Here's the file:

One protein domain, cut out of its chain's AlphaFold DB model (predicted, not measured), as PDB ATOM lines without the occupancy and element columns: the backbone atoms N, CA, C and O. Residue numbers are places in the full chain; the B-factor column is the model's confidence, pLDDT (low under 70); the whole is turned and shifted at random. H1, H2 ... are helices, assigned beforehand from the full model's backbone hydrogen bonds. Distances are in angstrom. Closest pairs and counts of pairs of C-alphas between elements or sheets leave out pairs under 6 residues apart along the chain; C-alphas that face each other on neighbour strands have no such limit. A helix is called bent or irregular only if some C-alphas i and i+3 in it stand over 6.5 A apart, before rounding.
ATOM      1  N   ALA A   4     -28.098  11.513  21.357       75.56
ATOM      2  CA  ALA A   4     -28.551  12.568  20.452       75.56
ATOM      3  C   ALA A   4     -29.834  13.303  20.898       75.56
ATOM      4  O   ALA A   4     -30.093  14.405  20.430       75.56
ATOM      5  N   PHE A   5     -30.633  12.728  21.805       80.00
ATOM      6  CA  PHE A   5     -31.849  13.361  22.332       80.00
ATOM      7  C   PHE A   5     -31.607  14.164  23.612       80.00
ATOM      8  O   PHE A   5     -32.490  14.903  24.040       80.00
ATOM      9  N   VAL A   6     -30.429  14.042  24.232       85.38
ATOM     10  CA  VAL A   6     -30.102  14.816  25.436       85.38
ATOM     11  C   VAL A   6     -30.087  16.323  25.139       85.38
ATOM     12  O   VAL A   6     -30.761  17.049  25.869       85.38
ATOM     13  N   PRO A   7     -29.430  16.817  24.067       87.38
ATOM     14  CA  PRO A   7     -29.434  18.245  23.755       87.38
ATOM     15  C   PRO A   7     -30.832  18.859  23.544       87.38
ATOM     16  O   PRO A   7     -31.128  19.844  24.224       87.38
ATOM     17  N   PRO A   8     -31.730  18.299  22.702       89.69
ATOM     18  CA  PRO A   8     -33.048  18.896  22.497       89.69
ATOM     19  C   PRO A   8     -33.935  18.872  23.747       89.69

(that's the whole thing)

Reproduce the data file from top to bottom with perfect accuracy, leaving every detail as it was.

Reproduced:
One protein domain, cut out of its chain's AlphaFold DB model (predicted, not measured), as PDB ATOM lines without the occupancy and element columns: the backbone atoms N, CA, C and O. Residue numbers are places in the full chain; the B-factor column is the model's confidence, pLDDT (low under 70); the whole is turned and shifted at random. H1, H2 ... are helices, assigned beforehand from the full model's backbone hydrogen bonds. Distances are in angstrom. Closest pairs and counts of pairs of C-alphas between elements or sheets leave out pairs under 6 residues apart along the chain; C-alphas that face each other on neighbour strands have no such limit. A helix is called bent or irregular only if some C-alphas i and i+3 in it stand over 6.5 A apart, before rounding.
ATOM      1  N   ALA A   4     -28.098  11.513  21.357       75.56
ATOM      2  CA  ALA A   4     -28.551  12.568  20.452       75.56
ATOM      3  C   ALA A   4     -29.834  13.303  20.898       75.56
ATOM      4  O   ALA A   4     -30.093  14.405  20.430       75.56
ATOM      5  N   PHE A   5     -30.633  12.728  21.805       80.00
ATOM      6  CA  PHE A   5     -31.849  13.361  22.332       80.00
ATOM      7  C   PHE A   5     -31.607  14.164  23.612       80.00
ATOM      8  O   PHE A   5     -32.490  14.903  24.040       80.00
ATOM      9  N   VAL A   6     -30.429  14.042  24.232       85.38
ATOM     10  CA  VAL A   6     -30.102  14.816  25.436       85.38
ATOM     11  C   VAL A   6     -30.087  16.323  25.139       85.38
ATOM     12  O   VAL A   6     -30.761  17.049  25.869       85.38
ATOM     13  N   PRO A   7     -29.430  16.817  24.067       87.38
ATOM     14  CA  PRO A   7     -29.434  18.245  23.755       87.38
ATOM     15  C   PRO A   7     -30.832  18.859  23.544       87.38
ATOM     16  O   PRO A   7     -31.128  19.844  24.224       87.38
ATOM     17  N   PRO A   8     -31.730  18.299  22.702       89.69
ATOM     18  CA  PRO A   8     -33.048  18.896  22.497       89.69
ATOM     19  C   PRO A   8     -33.935  18.872  23.747       89.69